The consequences look like this. You heard Daniel mention earlier today that William Gibson, famously back in his MPR interview in 1993, said, “The future is already here, it’s just unevenly distributed,” and we in this room often think that it’s going to go from the big beautiful buildings and flow into the shacks and that’s probably not true. At least for historical precedent, there’s nothing to say it goes that way very fast. In fact, the inequality, as you’re well aware, is becoming more striking every year. So a lot of what’s happening over there on the left side of the screen is likely to be encroaching our way if we want to use it [00:07:55] as an hour.

And here’s the first of a couple of eye-watering charts but it’s important that you get the point here. These are the top 20 population centers on the globe as of about a year and a half ago, probably still true, and over here on my side where it says annual growth is how much it’s increasing annually in each one of those population centers. And because all of us have forgotten the rule of seven days, I’ve been kind enough to put it over on the right-hand side so that you’ll understand what a doubling time is for a given annual growth rate. You’ll be able to use this in your portfolios. So what you have there is the recognition that every place with a black check mark, which you might consider in the developing world that’s a little soft, um, is substantial, right? That’s an awful lot of population centers in the developing world.

The big numbers with the red circles show that between about 15- and 30-year doubling times, places like Karachi at number 13 is going to be larger than Tokyo, is now if not checked in some fashion, and there are an awful lot of ways that population growth in Karachi could be checked, most of them extremely unpleasant. So just a heads-up there.

The green arrows, you’ll know, they’re the developing world, and they show the fact that there’s a leveling and probably an absolute reduction in population in those countries. Certainly, that’s true for Moscow at number 18. The reason there’s any growth in Moscow at all is because there’s migration from the rural to the city. Russia is depopulating in a fairly impressive way. That’s what we’re talking about some other time because there are going to be consequences to that that we’re watching right this week.

Infant mortality. Just since we’re docs in great part here, for those who have not kept track of how we’re doing, the Millennium Development Goals have actually done okay in a couple of places. You may not be familiar with the term, we won’t get into it much here, but if you look over on the left side you’ll see that Monaco is doing wonderfully. If you want to ensure that your child lives, be Monacan, and if you want to think that your child has a one in five chance of dying, Afghanistan is your place.

Interestingly, I’m going to show you some stats in just a second about what’s really happening in Afghanista
n to that mortality, but you’ll notice that Afghanistan is almost twice as bad as the next nation for infant mortality. It’s stunningly bad, and there are a couple of interesting reasons.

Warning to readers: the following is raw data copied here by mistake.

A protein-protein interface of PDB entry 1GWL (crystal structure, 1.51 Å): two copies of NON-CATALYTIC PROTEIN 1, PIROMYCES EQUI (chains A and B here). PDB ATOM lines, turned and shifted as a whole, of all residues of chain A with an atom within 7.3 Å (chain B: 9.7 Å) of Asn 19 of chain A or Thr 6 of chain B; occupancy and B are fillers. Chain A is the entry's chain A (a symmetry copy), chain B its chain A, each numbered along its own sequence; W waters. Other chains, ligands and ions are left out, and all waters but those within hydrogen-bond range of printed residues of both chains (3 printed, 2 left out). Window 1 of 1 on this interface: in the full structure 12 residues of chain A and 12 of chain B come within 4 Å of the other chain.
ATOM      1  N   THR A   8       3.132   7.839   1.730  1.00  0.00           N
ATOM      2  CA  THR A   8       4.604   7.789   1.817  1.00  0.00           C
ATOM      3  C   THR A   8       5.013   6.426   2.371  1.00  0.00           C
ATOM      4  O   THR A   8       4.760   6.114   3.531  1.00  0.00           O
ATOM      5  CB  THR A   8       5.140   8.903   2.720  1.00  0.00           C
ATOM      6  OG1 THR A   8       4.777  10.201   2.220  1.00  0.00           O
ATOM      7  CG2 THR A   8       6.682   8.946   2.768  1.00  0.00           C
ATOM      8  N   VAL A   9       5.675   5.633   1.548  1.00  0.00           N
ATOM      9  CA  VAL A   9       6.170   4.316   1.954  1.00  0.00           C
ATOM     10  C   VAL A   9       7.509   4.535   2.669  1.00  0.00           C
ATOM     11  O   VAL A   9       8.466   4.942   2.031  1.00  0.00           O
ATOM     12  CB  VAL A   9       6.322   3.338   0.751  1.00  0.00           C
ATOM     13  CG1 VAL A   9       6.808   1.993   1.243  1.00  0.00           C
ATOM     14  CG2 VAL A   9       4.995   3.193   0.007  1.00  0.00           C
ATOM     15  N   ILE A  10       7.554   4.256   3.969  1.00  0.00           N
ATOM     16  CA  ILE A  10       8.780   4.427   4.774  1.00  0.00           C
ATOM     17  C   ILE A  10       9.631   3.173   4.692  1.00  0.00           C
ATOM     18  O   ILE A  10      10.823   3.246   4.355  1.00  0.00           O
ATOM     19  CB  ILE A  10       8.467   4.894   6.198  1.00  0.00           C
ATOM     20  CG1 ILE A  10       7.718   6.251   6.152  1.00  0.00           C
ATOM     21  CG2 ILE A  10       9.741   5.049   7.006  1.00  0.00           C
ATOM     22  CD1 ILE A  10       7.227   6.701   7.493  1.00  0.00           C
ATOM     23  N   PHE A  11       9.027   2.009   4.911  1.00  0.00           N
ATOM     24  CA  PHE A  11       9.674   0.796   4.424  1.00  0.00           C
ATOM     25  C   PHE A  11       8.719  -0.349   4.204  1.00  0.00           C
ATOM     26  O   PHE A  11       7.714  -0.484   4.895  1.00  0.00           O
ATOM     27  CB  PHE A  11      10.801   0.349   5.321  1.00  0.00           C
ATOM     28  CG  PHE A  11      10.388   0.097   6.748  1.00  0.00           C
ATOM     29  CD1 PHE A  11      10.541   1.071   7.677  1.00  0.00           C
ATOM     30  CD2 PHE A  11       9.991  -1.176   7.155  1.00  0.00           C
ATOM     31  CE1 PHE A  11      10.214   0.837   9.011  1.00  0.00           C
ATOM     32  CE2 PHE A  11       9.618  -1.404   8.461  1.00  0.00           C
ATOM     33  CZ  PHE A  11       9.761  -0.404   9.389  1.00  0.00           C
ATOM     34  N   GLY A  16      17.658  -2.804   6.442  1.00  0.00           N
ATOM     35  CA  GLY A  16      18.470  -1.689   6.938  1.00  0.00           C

And speaking of Nigeria and the capture of schoolgirls, I made this side a little bit smaller than the far side because I wanted to capture Nigeria down there at the bottom, because right now about one child in 14 dies in Nigeria, and if you don’t think that is leading into some of the emotion around the Boko Haram abductions, you might be overlooking an important social point. And by the way, we’re 47th. Don’t get me started.

So, MDGs, Millennium Development Goals. Now, that’s intended to be impossible to read except for the people in the front row that have their glasses on, but what it really says is that for all of those green arrows over on the right, since 1950 and roughly 65 years or so, they have managed to cut their infant mortality rate in half. Even these incredibly horrible places have managed to cut their infant mortality rate in half. That’s more reduction in infant mortality rate in the last 60 years than in the previous 1500, so not so bad.

You’ll also note that for the ones with the red circles, they’ve had wars. They have still managed to reduce their infant mortality. However, you’ll notice that during their wars, their infant mortality rate goes up. Really clear correlation. I didn’t want to make the chart. I wanted to just see that you see the raw numbers, but they’re cool. War is bad for children and we knew that. It is possible to take a truly horrible place and make things a little bit better over time. We kind of knew that.

And Afghanistan, although admittedly horrible for their infant mortality rate, is a hell of a lot better than they used to be and there has been a consistent reduction every decade. So, these things are achievable. This is stuff that is worth doing because good stuff happens and we are a nice example of that.

Take a moment to let this sink in. If you were a white male born in 1900, your life expectancy was 47. By the time it was the turn of the millennium, if you were born a white male, you had a life expectancy about 60% longer. Again, that’s more than we achieved in 2000 years. If you were a black male in 1900, you had a futile life span. Your life expectancy was 33. Now, mind you, much of that was skewed by the infant mortality rate in the black population, no surprise there, but still, amazing figure and look what happened. One hundred years later, we have doubled the life span of black males in the United States. That has got to be worth at least comment. It is possible to make social changes, to make public health changes, to make fairness and justice changes and have a real impact. Congratulations, everybody involved.